U.S. regulator questions Tesla on the lack of a recall after an update to Autopilot.

The federal government’s top auto-safety regulator is looking into why Tesla did not issue a recall last month when it updated software in its cars to improve their ability to spot stopped emergency vehicles such as police cars and fire trucks.

The regulator, the National Highway Traffic Safety Administration, has also ordered Tesla to provide data about its Full Self-Driving software, which it has allowed a small set of owners to test on public roads.

NHTSA opened a formal investigation over the summer into 12 crashes in which Tesla cars operating in Autopilot mode — a driver-assistance system that can steer, brake and accelerate a car on its own — failed to detect stopped emergency vehicles that had their lights flashing in low light.

In a letter to Tesla on Tuesday, the agency reminded the company that federal law requires automakers to initiate recalls if they find defects that pose a safety risk.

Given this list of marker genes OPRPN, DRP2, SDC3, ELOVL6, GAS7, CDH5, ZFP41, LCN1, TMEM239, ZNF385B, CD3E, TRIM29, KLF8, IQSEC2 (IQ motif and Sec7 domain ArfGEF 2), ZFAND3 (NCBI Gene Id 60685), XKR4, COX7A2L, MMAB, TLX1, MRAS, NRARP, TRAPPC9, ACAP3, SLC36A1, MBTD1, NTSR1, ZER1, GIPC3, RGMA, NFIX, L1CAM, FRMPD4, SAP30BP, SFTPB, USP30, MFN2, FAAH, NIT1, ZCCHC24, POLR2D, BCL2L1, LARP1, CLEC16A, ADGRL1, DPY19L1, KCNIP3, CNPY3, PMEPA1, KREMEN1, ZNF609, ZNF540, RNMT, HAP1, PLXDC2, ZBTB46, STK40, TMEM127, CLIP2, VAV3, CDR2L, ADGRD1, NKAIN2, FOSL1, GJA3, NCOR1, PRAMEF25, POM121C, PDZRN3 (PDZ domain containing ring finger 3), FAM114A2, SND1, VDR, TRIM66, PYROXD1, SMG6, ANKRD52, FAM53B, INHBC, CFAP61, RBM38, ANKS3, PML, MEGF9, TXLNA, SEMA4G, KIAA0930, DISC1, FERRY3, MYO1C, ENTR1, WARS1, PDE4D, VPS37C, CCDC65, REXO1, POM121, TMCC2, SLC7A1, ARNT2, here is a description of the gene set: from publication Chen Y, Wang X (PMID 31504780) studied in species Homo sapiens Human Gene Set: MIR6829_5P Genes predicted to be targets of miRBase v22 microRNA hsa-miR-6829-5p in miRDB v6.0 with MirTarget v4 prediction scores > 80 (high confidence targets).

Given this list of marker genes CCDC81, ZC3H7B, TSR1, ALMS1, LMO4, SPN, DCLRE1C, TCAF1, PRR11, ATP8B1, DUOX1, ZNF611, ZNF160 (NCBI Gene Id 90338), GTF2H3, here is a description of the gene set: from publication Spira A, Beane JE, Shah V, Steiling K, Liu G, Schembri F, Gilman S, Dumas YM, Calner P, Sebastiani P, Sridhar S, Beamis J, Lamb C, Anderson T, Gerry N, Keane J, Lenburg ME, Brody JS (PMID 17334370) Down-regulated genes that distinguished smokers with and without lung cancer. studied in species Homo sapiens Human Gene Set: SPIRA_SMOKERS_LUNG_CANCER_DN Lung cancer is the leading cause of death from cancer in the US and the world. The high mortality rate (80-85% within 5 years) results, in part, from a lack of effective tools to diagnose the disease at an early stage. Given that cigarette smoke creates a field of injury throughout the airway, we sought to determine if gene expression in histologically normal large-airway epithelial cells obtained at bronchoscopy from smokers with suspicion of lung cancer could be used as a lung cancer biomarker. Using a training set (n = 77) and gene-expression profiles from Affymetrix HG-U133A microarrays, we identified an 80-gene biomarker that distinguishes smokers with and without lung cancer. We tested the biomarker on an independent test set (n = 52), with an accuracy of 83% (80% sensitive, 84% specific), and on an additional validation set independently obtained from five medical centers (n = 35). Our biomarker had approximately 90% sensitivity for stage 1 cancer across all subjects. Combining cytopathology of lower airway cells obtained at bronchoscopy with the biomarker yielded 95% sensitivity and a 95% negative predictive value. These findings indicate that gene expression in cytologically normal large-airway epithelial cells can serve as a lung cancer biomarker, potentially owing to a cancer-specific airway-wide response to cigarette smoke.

NHTSA told the company to provide detailed information on a software update sent in late September that modified Autopilot and enhanced its ability to detect emergency lights.

The letter told Tesla to state whether it intends to issue a recall related to the update, and if not, any legal or technical reasons that it declines to do so.

“Any manufacturer issuing an over-the-air update that mitigates a defect that poses an unreasonable risk to motor vehicle safety is required to timely file an accompanying recall notice,” the agency said in the letter.

The letter was sent by Gregory Magno, the chief of NHTSA’s vehicle defects division in its office of defects investigation, to Eddie Gates, Tesla’s director of field quality.

NHTSA also ordered Tesla to provide the number of owners who have been given Full Self-Driving software and copies of any agreements the company has with the owners. Tesla’s chief executive, Elon Musk, has described Full Self-Driving as a technology that would allow cars to drive autonomously in most circumstances. But the software is not capable of piloting a car without active engagement of a human driver.

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